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- Posted on May 14th 2010 10:00AM by Kenneth Partridge
Also, the venue was on police lockdown, due to a suspicious vehicle parked out front.
The intrigue began late in the Buzzcocks' 90-minute set, midway through the tune 'ESP,' when a roadie passed lead singer and guitarist Pete Shelley a note. Shelley asked if the owner of a four-door 1991 Olds Cutlass would kindly move his or her vehicle. He and his three bandmates then went back into their song, perhaps unaware of what the venue had posted on the TV monitors: the Olds was the subject of an investigation, and no one was permitted to leave until the matter was resolved.
It eventually was, as police, after evacuating much of Union Square, determined the car belonged to a landscaper who had driven to the concert with cans of gas in the backseat.
While the lack of panic inside the club was likely due to the jadedness of New Yorkers and the Fillmore's calm way of handling things, it was also a testament to the power of the Buzzcocks. If you have to be stuck in a room with a rock 'n' roll band, you can certainly do worse than these guys.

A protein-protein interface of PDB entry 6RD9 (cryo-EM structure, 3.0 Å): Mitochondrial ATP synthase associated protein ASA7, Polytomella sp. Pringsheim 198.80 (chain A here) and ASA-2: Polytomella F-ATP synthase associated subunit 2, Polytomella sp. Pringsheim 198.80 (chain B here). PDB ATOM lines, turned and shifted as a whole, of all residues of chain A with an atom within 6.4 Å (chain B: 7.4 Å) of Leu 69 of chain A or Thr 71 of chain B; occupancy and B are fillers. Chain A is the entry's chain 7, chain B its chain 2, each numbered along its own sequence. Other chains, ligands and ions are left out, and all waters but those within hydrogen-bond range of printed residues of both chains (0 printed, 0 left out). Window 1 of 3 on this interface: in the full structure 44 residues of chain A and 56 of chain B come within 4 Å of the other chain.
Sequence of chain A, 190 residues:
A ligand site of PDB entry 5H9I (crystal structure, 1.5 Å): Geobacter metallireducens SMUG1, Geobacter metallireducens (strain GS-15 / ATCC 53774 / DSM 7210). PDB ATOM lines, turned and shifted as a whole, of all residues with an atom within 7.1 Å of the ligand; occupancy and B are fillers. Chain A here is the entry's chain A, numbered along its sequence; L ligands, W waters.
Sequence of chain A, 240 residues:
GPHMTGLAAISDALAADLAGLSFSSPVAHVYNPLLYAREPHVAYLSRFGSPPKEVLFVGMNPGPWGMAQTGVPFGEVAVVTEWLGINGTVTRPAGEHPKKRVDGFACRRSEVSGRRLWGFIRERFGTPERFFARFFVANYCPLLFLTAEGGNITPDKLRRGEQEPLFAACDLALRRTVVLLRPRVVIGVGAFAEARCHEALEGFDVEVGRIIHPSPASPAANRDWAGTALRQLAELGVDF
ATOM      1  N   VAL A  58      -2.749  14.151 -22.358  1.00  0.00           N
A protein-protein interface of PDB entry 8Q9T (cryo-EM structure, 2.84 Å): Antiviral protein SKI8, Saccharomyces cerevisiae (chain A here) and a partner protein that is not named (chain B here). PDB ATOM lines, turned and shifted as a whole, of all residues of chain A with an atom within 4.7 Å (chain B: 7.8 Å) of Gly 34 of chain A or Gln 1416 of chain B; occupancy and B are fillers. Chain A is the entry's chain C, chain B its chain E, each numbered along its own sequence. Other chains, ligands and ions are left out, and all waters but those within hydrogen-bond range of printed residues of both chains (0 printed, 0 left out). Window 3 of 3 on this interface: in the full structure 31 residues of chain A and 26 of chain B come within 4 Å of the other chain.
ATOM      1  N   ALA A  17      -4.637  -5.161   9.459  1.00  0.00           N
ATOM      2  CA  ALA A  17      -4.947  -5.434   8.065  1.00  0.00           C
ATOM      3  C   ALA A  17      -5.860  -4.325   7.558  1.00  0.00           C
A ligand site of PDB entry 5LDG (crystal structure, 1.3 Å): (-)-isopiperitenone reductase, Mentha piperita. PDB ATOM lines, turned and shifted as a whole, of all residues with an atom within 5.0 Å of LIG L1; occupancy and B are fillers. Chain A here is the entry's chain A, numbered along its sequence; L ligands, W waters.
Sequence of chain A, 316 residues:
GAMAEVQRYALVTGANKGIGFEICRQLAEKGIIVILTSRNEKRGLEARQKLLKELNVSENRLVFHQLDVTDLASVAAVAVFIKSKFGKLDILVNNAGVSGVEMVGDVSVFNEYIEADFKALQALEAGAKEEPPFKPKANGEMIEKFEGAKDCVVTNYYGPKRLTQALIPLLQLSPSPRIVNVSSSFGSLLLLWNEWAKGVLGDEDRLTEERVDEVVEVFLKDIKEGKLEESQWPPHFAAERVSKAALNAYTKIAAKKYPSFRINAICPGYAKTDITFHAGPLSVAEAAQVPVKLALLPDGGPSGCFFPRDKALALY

"First and second albums," Shelley said at the top of the set. "One, two, three, four..."
Just like that, the quartet was off, flooring it through 'Boredom,' the leadoff track on the second disc of a newly reissued version of its 1977 debut, 'Another Music in a Different Kitchen,' (on the original album, 'Fast Cars' is the first track). Shelley remains a master of snotty melodicism, and as he sang the "boredom, boredom, boredom" chorus, guitarist Steve Diggle wailed on his Rickenbacker with Pete Townshend-like theatricality. His mod-style shirt and haircut fit with the group's pop-art sonic attack, a version of punk every bit as vibrant as the one invented by its American counterparts, the Ramones.
The band lost its way with a handful of overlong songs and instrumental breakdowns -- the set-closing drum solo felt extremely out of place at a Buzzcocks show -- but the encore more than made up for it. After the big "whoa-ohs" of 'What Do I Get?' the group closed with 'Orgasm Addict,' a fast, awkward number about fast, awkward sex.
It's a catchy tune, the kind you can keep humming even as you're led down the back staircase of a nightclub and onto a city block partitioned with police tape and lined with gawkers. Despite recent bomb scares, the vibe outside bordered on festive. Everyone was having fun. No one, thankfully, had a blast.